“If we were to agree with Jackson that a second conviction for transfer of the gun would take the section 2K2.1(b)(6)(B) enhancement off the table, then we would be saying that the Guidelines would, in practice, treat one’s unlawful possession and transfer of a firearm to another prohibited person no differently than simple possession of the gun. That would be both illogical and contrary to the spirit of the grouping rules,” Judge Ilana Diamond Rovner wrote in United States of America v. Darnell Jackson, 13-1496.

“By selling the Ruger pistol to Dircks, who like Jackson was prohibited from possessing a firearm, Jackson transferred the firearm in connection with a felony offense separate and distinct from the possession offense of which he was charged and convicted. Consequently, the district court properly increased Jackson’s offense level pursuant to section 2K2.1(b)(6)(B).”
 

ADVERTISEMENT

Post a comment to this story

COMMENTS POLICY
We reserve the right to remove any post that we feel is obscene, profane, vulgar, racist, sexually explicit, abusive, or hateful.
 
You are legally responsible for what you post and your anonymity is not guaranteed.
 
Posts that insult, defame, threaten, harass or abuse other readers or people mentioned in Indiana Lawyer editorial content are also subject to removal. Please respect the privacy of individuals and refrain from posting personal information.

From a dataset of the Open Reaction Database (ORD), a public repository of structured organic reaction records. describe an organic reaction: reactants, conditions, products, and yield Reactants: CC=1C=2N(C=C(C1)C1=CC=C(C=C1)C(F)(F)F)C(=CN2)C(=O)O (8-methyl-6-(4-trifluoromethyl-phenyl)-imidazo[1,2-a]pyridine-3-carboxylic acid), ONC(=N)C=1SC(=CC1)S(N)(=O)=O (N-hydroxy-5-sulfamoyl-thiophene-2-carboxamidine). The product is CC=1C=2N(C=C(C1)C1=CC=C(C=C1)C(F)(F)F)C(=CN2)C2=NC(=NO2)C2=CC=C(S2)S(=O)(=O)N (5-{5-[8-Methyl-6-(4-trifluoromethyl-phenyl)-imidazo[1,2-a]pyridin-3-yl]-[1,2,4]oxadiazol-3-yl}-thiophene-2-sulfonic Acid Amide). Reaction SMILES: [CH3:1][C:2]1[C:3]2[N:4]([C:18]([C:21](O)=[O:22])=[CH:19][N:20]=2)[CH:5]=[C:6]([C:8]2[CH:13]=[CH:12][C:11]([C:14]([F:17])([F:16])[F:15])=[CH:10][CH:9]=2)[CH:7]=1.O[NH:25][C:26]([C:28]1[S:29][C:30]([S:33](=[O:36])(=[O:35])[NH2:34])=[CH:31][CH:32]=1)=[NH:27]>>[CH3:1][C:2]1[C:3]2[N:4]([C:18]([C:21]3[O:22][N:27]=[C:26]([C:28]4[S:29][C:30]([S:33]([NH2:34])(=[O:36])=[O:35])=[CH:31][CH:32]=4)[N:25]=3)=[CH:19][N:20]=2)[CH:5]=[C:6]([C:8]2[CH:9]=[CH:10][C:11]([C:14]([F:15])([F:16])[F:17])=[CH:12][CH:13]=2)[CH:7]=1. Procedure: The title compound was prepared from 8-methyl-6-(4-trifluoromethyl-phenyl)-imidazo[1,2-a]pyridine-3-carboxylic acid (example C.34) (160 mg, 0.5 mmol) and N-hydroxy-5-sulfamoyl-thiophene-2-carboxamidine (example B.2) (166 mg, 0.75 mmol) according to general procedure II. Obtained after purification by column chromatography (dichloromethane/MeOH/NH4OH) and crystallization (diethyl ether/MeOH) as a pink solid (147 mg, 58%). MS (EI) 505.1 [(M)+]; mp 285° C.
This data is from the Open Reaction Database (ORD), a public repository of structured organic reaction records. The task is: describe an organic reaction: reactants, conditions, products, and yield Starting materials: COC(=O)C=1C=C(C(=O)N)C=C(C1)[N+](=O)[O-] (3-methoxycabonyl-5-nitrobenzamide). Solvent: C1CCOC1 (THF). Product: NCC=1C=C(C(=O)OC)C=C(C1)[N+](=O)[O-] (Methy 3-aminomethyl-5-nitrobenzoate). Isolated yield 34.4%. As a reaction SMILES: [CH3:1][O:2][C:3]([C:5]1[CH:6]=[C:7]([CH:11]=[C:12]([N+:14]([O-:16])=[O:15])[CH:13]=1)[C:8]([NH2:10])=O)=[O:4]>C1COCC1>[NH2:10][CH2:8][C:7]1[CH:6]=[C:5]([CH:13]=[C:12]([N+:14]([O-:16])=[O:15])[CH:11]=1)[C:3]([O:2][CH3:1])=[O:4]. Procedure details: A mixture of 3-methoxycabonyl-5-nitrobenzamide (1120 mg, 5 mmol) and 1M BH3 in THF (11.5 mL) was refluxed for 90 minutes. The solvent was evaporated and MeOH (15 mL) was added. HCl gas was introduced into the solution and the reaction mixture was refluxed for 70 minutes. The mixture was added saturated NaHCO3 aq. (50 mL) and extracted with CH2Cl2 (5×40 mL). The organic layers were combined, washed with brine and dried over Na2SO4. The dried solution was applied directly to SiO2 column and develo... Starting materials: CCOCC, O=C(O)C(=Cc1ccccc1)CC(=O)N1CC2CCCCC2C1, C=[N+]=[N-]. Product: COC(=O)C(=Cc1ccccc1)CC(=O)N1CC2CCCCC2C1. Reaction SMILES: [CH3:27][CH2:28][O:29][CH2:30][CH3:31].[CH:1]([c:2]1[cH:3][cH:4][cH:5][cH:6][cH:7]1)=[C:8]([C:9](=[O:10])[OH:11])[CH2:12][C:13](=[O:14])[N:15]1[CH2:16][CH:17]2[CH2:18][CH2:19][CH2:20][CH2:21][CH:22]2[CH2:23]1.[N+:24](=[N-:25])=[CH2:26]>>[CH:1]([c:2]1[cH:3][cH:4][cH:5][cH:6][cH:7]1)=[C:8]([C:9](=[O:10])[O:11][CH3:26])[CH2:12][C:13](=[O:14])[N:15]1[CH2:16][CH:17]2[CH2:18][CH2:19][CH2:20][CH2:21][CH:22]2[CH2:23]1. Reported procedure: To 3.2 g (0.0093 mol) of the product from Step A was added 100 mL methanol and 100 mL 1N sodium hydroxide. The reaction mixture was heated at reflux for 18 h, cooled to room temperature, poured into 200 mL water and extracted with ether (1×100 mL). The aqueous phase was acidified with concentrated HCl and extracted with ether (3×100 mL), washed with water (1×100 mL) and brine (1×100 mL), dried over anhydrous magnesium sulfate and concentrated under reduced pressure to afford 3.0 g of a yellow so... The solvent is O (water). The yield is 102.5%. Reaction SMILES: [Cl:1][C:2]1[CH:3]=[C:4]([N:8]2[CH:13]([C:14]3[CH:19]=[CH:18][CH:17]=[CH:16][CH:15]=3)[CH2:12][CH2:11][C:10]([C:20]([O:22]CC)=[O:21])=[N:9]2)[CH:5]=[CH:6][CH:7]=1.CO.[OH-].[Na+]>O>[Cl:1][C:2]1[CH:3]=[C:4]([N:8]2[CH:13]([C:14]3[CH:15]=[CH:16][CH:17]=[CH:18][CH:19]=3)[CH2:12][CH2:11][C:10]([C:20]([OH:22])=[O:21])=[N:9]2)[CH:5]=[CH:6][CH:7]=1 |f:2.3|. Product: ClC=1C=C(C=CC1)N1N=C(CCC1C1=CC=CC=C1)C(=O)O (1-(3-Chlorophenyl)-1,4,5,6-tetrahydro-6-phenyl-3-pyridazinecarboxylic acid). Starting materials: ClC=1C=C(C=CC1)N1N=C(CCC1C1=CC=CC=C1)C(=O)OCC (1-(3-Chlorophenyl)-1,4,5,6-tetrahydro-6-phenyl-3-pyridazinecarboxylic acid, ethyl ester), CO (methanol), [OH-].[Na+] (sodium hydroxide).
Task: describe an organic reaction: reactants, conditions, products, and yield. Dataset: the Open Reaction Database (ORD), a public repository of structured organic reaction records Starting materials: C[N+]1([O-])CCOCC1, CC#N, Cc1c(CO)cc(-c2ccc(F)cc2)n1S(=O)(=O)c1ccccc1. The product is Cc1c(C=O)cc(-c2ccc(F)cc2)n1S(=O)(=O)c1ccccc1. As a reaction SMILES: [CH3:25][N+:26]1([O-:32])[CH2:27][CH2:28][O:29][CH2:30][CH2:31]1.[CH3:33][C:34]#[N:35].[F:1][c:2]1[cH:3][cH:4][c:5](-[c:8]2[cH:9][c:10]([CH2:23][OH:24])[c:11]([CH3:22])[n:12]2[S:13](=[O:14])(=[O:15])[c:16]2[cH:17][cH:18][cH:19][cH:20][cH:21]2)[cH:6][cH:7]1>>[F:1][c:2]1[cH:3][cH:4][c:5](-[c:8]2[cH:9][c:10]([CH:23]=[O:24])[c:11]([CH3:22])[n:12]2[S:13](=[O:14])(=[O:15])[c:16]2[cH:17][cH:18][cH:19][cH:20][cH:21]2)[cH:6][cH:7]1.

No solicitations, spamming or advertisements are allowed. Readers may post links to other informational websites that are relevant to the topic at hand, but please do not link to objectionable material.
 
We may remove messages that are unrelated to the topic, encourage illegal activity, use all capital letters or are unreadable.
 

Messages that are flagged by readers as objectionable will be reviewed and may or may not be removed. Please do not flag a post simply because you disagree with it.

Sponsored by
ADVERTISEMENT
Subscribe to Indiana Lawyer
  1. Or does the study merely wish they fade away? “It just hasn’t risen substantially in decades,” Joan Williams, director of the Center for WorkLife Law at the University of California Hastings College of the Law told Law360. “What we should be looking for is progress, and that’s not what we’re seeing.” PROGRESS = less white males in leadership. Thus the heading and honest questions here ....